Habitat relationships of small terrestrial vertebrates and invertebrates in managed forests in the southern Oregon Cascades Public Deposited

http://ir.library.oregonstate.edu/concern/graduate_thesis_or_dissertations/2r36v3158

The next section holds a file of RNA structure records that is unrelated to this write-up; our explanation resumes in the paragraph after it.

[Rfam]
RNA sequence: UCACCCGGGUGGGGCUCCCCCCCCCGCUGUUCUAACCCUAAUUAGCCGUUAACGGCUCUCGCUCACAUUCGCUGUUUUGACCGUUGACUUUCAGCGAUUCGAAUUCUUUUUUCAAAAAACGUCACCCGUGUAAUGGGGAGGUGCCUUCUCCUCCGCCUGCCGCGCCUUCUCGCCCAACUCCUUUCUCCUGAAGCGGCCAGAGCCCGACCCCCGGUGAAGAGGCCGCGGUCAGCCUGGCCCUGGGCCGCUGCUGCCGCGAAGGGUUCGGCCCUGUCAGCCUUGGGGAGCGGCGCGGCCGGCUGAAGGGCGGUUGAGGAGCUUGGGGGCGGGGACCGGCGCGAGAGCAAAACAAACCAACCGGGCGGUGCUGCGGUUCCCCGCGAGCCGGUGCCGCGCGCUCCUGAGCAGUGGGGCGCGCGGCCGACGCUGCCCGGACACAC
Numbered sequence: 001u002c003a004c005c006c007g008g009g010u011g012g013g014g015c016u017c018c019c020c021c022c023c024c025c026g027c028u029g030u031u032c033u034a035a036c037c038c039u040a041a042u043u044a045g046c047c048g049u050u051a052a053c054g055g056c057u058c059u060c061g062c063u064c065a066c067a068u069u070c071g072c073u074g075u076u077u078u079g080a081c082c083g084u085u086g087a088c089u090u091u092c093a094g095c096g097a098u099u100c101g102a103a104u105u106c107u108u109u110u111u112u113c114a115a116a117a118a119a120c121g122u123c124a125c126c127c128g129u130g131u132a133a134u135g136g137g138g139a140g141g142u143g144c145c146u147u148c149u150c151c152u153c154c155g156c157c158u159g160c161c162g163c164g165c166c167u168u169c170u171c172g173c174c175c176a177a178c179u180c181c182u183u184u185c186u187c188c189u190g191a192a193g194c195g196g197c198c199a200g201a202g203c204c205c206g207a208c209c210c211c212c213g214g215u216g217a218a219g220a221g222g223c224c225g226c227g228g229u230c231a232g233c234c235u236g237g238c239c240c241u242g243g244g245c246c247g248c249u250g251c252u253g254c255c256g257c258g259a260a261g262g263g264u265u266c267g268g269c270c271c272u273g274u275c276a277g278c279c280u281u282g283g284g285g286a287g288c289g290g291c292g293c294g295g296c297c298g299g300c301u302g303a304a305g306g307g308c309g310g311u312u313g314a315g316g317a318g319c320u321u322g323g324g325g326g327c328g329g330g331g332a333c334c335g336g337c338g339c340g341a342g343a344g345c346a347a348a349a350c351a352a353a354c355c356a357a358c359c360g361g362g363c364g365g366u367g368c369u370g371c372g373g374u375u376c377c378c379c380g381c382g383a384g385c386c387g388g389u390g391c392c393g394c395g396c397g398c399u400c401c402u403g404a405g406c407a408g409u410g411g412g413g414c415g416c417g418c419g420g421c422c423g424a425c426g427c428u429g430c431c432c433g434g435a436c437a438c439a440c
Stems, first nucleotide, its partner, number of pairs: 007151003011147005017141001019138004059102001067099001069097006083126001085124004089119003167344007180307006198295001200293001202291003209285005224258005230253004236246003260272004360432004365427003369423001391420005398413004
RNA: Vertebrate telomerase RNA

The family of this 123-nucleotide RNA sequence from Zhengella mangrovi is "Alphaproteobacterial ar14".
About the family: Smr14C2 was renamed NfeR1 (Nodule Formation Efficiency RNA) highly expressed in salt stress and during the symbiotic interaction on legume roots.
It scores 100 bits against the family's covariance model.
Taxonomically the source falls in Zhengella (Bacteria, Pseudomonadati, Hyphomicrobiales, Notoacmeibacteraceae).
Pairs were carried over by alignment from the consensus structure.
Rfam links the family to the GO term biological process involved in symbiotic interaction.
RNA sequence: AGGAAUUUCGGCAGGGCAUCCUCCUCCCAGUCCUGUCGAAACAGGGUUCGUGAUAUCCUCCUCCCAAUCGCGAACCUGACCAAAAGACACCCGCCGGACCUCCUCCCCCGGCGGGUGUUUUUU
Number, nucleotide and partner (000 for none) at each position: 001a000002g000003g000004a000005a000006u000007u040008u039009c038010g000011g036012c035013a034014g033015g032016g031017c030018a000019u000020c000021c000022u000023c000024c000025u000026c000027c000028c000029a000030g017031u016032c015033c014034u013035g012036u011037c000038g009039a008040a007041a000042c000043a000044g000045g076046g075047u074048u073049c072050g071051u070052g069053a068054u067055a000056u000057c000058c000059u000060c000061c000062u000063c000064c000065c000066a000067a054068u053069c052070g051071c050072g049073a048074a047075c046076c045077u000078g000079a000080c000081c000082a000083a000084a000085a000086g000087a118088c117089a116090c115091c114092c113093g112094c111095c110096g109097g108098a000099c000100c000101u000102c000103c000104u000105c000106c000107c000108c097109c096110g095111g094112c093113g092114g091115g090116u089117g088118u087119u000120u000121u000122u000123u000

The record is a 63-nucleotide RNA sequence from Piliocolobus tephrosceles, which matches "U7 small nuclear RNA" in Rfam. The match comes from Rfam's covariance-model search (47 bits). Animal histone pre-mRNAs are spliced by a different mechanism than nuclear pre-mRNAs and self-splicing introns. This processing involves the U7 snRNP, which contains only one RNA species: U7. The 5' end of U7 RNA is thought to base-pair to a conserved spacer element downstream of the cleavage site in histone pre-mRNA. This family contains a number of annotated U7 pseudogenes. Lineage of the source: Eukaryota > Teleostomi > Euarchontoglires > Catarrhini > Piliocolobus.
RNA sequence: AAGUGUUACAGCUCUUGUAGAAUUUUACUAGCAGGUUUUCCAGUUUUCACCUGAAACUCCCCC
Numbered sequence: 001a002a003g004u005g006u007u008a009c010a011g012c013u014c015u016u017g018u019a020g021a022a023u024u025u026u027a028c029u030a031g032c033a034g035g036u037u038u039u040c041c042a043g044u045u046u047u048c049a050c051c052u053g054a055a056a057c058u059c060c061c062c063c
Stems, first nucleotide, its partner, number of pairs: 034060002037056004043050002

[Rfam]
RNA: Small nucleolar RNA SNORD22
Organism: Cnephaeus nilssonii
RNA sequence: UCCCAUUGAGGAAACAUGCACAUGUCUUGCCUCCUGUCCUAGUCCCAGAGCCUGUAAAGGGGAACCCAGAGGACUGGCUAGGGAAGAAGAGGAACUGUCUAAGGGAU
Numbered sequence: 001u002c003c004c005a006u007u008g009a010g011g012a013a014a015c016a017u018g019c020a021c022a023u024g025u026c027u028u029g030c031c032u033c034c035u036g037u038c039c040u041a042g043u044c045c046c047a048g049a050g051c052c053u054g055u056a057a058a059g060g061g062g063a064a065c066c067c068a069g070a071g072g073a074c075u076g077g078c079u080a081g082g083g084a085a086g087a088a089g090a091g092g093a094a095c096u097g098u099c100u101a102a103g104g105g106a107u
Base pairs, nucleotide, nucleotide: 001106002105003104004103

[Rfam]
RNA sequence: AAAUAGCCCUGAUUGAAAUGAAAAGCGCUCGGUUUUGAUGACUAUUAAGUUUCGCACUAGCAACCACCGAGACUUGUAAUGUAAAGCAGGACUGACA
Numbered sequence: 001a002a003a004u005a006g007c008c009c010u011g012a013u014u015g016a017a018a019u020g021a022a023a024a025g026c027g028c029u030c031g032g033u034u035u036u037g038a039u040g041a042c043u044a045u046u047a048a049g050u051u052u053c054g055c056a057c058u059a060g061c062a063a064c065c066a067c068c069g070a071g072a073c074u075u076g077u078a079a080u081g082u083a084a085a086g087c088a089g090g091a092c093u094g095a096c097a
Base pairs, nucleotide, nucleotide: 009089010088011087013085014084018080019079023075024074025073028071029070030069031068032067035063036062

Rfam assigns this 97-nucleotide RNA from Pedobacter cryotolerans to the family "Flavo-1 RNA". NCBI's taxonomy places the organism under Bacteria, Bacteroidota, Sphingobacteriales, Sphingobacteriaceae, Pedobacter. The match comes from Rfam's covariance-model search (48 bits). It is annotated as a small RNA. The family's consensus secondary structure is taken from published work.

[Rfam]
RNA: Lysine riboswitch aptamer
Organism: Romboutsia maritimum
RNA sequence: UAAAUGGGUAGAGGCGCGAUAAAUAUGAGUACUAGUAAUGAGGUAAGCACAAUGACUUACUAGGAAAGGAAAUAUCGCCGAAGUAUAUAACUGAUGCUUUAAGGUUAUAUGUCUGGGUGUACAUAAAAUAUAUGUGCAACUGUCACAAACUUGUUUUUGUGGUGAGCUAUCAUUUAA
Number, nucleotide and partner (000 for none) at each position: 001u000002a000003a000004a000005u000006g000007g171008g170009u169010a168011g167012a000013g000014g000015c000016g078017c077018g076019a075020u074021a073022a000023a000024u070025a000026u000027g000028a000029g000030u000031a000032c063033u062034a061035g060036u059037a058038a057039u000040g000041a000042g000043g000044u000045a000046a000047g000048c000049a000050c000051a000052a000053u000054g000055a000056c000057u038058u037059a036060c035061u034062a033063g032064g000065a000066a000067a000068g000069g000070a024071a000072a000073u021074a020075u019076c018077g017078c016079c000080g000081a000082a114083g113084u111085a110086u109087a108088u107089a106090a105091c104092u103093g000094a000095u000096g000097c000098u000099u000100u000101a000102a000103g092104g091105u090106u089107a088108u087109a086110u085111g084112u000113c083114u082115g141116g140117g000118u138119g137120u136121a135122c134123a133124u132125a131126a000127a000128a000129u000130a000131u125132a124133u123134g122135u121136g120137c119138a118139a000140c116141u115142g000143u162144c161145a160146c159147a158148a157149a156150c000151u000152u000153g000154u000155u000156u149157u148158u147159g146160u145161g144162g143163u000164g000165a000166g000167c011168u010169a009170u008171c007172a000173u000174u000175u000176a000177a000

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  • Silviculture systems that involve commercial thinning may provide higher quality wildlife habitat than traditional clearcut systems, yet such systems have not been vigorously tested. This prospective study examined forest floor animal abundance and habitat relationships under three different silviculture conditions: clearcuts, commercial thins, and uncuts. Eighteen stands, six per treatment, were selected in the Umpqua National Forest, in the southern Oregon Cascades, and surveyed for ground-dwelling fauna. A total of 3,359 arthropods, 202 gastropods, 212 amphibians, and 456 small mammals were captured in pitfall traps; 130 gastropods and 19 salamanders were located during transect searches. Pitfall traps were open for 28 consecutive days in fall 1999; because of large numbers captured arthropods were counted only on the first nine sample days. Western-red backed vole (Clethrionomys californicus) and overall amphibian captures, and gastropod species richness and diversity decreased with harvest intensity. Small mammal and amphibian species richness and northwestern salamander (Ambystoma gracile) captures were significantly higher in uncut stands than either thins or clearcuts. Ensatina (Ensatina eschscholtzii) and Haplotrema snail captures were significantly higher in thin stands than clearcut stands, though, captures did not differ between clearcuts and uncuts. Small mammal, Trowbridge shrew (Sorex trowbridgii), gastropod, and cricket (Gryllidae/Gryllacrididae) captures were similar between thin and uncut stands but there were significantly fewer captures in clearcuts than uncuts. Vagrant shrew (S. vagrans), grasshopper (Acrididae), beetle (Coleoptera), and millipede (Diplopoda) captures were highest in clearcut stands. No treatment differences were observed for deer mice (Peromyscus maniculatus), Oregon voles (Microtus oregoni), Vespericola snails, reticulated tail dropper slugs (Prophysaon andersoni), overall arthropods, or spiders (Araneae). Multiple linear regression results showed that canopy cover and basal area were important habitat variables for Trowbridge shrews, Haplotrema snails, and crickets, which suggests that these animals may be sensitive to tree removal. Other important habitat variables were down wood volume (Haplotrema and cricket), shrub cover (Haplotrema), duff and litter depth (ensatina and Vespericola) and gravely soils (Haplotrema). Trowbridge shrew, Ensatina, and Haplotrema detections were positively correlated with relative humidity and rainfall. Grasshoppers were the only animal analyzed for habitat relationships that were correlated to open forest habitat. In sum, 4 of the 15 ground-dwelling fauna species analyzed for treatment differences were found more frequently in uncuts than clearcuts. Four species had higher capture rates in thins than clearcuts and only 1 species (northwestern salamander) was captured more frequently in uncuts than thins. These results suggest that commercial thinning does not affect forest floor animal populations as severely as clearcut harvesting and may be a useful silvicultural tool that will provide both wildlife habitat and a sustainable timber supply.
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